December 14, 2022
Continuing south from Joshua Tree National Park, we made a short move south to Lake Cahuilla Veterans Regional Park in La Quinta, California. We spent eight nights at Lake Cahuilla using it as a base camp for more adventuring with Max and Makala (our family from back home), to visit my aunt and uncle in L.A., and for a big resupply/laundry day before continuing south. Max and Makala always enjoy having experiences that are different from all of our lives back home in Washington State. I made plans for us to visit the Salton Sea for a day. I was pretty sure it would either be a complete bust or one of the most unique places any of us had seen.
The Salton Sea: Past, Present, & Future
To appreciate the Salton Sea, you have to understand its troubled history. With 240,000 surface acres, the Salton Sea is California’s largest lake. It is situated just north of the U.S.-Mexican border in the Imperial Valley. The sea is essentially a gigantic ‘oops’ and a shining example of man’s poor environmental record. Located at 227 feet below sea level in the Salton Sink, the area was formerly a massive dry lakebed. Ancient Lake Cahuilla spanned 35 miles across by 100 miles long and to a depth of 300 feet.
In 1905, flooding along the nearby Colorado River allowed water to breach inadequately built irrigation canals. For the next year and a half, the entire flow of the Colorado River rushed downhill into the Sink. By the time engineers stopped the breach, the massive Salton Sea had been formed at 45 miles long, 20 miles wide and 50 feet deep.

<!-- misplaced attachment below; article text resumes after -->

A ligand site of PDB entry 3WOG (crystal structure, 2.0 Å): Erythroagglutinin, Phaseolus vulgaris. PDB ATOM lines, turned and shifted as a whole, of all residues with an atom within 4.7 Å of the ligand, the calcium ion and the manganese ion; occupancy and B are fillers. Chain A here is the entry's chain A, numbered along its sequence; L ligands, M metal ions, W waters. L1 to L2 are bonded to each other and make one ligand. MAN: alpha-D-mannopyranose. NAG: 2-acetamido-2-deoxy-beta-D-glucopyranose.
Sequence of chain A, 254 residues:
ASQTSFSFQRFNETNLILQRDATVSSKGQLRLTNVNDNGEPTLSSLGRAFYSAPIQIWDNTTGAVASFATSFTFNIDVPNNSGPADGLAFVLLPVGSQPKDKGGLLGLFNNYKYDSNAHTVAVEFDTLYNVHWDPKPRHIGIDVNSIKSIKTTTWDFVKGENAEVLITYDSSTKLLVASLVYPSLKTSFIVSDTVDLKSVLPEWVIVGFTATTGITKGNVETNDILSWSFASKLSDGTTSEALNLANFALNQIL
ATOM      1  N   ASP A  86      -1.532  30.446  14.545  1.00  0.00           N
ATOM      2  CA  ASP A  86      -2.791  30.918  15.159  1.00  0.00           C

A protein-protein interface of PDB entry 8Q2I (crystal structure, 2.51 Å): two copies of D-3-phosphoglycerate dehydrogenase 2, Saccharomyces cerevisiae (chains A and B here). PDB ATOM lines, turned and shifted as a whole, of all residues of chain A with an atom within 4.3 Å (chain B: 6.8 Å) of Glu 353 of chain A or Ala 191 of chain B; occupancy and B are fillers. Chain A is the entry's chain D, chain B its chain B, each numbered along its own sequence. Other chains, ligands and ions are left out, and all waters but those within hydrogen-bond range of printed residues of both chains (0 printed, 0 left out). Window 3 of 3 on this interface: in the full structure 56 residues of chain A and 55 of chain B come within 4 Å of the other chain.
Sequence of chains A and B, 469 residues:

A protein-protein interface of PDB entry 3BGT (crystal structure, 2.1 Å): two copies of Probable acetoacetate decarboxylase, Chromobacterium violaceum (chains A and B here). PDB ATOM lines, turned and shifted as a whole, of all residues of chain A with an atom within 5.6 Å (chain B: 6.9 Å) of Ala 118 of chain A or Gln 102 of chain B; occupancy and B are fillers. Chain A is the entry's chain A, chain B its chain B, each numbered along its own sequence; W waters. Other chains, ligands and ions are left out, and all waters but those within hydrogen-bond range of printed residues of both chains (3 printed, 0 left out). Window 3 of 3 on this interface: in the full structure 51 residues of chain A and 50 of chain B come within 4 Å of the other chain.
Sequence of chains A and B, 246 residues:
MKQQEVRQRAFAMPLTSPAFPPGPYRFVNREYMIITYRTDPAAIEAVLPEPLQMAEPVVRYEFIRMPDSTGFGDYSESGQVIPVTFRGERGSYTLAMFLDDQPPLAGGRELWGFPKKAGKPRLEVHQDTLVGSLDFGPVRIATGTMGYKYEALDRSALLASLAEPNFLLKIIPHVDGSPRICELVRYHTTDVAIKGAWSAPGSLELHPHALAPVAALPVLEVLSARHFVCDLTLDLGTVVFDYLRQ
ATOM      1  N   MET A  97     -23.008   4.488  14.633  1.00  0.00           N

Situated along the Pacific Flyway, the Salton Sea immediately became critical habitat for over 2.5 million birds, many of which had been displaced by the destruction of much of the state’s freshwater wetlands for farming and irrigation. In 1930, the Salton Sea National Wildlife Refuge was established at the southern end of the lake. It has since been renamed the Sonny Bono Salton Sea National Wildlife Refuge in honor of the famous singer turned politician who was a proponent of saving the sea.
By the 1950’s and ‘60’s, the Salton Sea was known as California’s French Riviera. Developers built resorts, yacht clubs, large marinas, and a championship golf course. Celebrities and tourists flocked to the beaches for boating, waterskiing, swimming, and fishing. By the late 50’s, fishing was the biggest draw thanks to the introduction of several species of fish creating the most productive fishery in all of California. Communities were built to support the tourist population and towns like Salton City and Bombay Beach sprang up along the 130 miles of shoreline. During its peak years, the sea hosted 1.5 million visitors annually, more than Yosemite National Park.
In the 1970’s, a series of heavy tropical storms caused sea levels to rise causing significant damage to the seaside resort towns (the Salton Sea is a terminal lake with no outlet making it prone to flooding). Tourism steadily decreased over the next two decades. By the 1990’s, water levels began to drop considerably as more water was diverted to Southern California cities. Rainfall contributes some freshwater to the sea, but that is minimal given the area averages less than 3 inches of rainfall per year. More volume evaporates in the triple digit summertime heat than falls as rain. Further exaggerated by decades of drought, today the majority of the small amount of water flowing into the sea is agricultural runoff that carries high loads of pesticides, fertilizers and salts.